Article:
Creative with European Flags
It was perhaps not the best time to do something creative with the flags of the 28 member states of the European Union. With the results of the Greek referendum in this morning’s papers, the future is uncertain. There may very well be only 27 members states somewhere in the very near future. And in that case my flag project is instantly outdated.
Moreover, one of the characteristics of a political union like the EU is that countries can join or leave. In the past, only the first happened and currently the second option seems to become fashionable but the current gloomy mood can suddenly change again. It is therefore unlikely that there will be 28 member states forever, Grexit or not.
So I decided to take a broader approach. Europe is, after all, more than just the European Union. Europe is a continent and which country belongs to it changes less rapidly than the member list of the Union. Greece may step out or be kicked out of the EU, but the country will not sail away and become part of Asia or Africa.
The selection procedure
However, also this operation is not without pitfalls. There are a number of areas on our continent which are independent in practice but not recognized by “the international community”: Kosovo, Northern Cyprus, Transdniestria. I’ve left them out of the selection for now.
There are some countries that take part in the European Football Championships but that are part of a larger political entity: the Faroe Islands, as well as Scotland, England and Wales. I have not incorporated those constituent parts. And Israel and Australia are also out. Taking part in the Eurovision song contest does not make you a European country.
And actually, the whole concept of Europe as a continent is debatable. Europe is a peninsula that is attached to Asia and, as such, comparable to India. However, there is consensus among geographers about where Europe’s borders are. Though some countries are only partly within those borders (Turkey, Russia, Azerbaijan and Armenia) I have included them. And I’ve also included islands like Cyprus, Malta and Iceland, although you could easily say they’re part of Asia, Africa or America.
A total of 49 European countries fit the above criteria. I wanted to have 48 of them because that number can be so beautifully divided into 8 by 6 fields. Therefore, I also added the requirement “larger more than one square kilometer”, so I could leave the Vatican out. With my apologies to Pope Benedict, who seems to be a nice guy.
You can arrange the 48 European flags in 48! (48 factorial, as mathematicians say) ways. But I have not calculated how much that is exactly, or even approximately. As with the 28 flags of the previous project I moved these 48 flags around with the sole purpose of creating a composition in which colors, surfaces and lines merge into one another.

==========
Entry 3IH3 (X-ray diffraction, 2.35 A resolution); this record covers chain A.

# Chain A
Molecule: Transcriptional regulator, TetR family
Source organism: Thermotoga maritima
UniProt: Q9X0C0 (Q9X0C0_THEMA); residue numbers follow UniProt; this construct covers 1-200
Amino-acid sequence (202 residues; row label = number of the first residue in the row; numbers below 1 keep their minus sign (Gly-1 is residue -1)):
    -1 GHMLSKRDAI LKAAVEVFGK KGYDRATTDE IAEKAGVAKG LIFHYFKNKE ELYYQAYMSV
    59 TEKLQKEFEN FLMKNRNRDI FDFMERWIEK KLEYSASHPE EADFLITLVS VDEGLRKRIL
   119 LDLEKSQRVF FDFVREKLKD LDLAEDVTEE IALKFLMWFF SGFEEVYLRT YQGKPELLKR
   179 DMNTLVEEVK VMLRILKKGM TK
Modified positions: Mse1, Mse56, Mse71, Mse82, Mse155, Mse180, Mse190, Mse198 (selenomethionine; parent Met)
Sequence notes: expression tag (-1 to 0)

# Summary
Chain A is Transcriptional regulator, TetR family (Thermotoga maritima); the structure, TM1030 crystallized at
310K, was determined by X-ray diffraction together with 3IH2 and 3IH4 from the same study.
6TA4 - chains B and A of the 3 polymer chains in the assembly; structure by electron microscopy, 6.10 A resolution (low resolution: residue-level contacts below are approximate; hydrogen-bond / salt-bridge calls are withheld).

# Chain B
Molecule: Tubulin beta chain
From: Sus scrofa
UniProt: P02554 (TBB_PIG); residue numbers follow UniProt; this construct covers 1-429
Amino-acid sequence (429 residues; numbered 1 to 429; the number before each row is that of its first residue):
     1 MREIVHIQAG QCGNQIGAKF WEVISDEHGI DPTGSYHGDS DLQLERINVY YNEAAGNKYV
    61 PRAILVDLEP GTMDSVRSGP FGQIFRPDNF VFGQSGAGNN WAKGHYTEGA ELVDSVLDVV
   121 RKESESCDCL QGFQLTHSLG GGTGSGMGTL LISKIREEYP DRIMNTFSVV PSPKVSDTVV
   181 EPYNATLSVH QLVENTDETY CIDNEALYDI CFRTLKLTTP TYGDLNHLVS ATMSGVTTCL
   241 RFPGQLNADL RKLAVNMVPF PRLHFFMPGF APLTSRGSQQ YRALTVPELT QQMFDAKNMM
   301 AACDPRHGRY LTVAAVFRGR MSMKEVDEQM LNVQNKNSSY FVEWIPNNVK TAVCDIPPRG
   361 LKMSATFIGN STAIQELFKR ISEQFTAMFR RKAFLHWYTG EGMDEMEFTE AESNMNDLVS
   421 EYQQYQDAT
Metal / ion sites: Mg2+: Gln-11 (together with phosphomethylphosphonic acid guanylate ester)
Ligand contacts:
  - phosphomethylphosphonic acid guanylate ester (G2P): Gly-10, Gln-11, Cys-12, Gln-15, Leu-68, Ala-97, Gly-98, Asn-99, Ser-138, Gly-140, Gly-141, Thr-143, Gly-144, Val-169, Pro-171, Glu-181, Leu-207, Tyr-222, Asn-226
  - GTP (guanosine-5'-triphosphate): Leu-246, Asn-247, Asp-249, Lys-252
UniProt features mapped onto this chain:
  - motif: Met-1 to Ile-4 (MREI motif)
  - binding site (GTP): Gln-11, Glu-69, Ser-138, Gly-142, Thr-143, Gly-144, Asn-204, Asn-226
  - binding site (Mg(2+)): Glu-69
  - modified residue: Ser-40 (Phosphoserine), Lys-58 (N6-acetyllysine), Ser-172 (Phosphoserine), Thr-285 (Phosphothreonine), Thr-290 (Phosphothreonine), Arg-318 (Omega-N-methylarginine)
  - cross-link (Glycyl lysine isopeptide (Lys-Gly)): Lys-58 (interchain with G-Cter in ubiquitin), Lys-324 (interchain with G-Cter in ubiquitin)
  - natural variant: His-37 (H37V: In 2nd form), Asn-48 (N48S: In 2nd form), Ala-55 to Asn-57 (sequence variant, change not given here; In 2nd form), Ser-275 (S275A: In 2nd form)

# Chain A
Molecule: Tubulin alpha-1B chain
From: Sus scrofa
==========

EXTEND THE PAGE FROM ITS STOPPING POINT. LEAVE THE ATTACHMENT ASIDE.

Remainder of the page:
After much shuffling I came to the result shown above, from left to right and from top to bottom the flags of Belarus, Cyprus, Andorra, Bosnia and Herzegovina, Moldova, Portugal, Malta, Albania, Slovenia, Armenia, Italy Ireland, Belgium, Romania, France, Estonia, Serbia, Bulgaria, Hungary, Iceland, Germany, Estonia, Switzerland, Luxembourg, Croatia, Lithuania, Denmark, Finland, Sweden, Britain, Georgia, Netherlands, Liechtenstein, Monaco, Poland , Norway, Montenegro, Greece, Turkey, Ukraine, Spain, San Marino, Azerbaijan, Slovakia, Russia, Czech Republic and Macedonia.
See for example how the white of Cyprus and Slovenia merge into one field, like the blue of Bosnia and Moldova or the red of Liechtenstein and Spain.
Stained glass and halftone pattern
I’ve applied the same further operations as in the previous round. So the stained-glass window is here again…
…just like the halftone pattern shown below. Up close that one looks rather different than from further afield; it really pays to take a considerable distance from the screen:
Update: the flags of ’21
The worries I had in 2015 about the relevance of my European Union flag project turned out to be justified. Although those worries at the time mainly concerned the possibility of a Grexit that the newspapers were full of. No one talks about that anymore, but in the meantime the British have fled.
In any case, in retrospect, it has proved more than useful to leave those flags of the Union alone and instead start tinkering with the flags of all 48 countries on our little subcontinent. Even though history shows that that number is not set in stone either.
Recently I added some new versions of that 48 composition. Including the pastel rendition below: by blending the flags in two directions, a fascinating play of colors is created. Which of course, if you want, can give instant inspiration for a story about cooperation and unity in diversity.
Flags on the wall
The entire flags project can be viewed in my online gallery: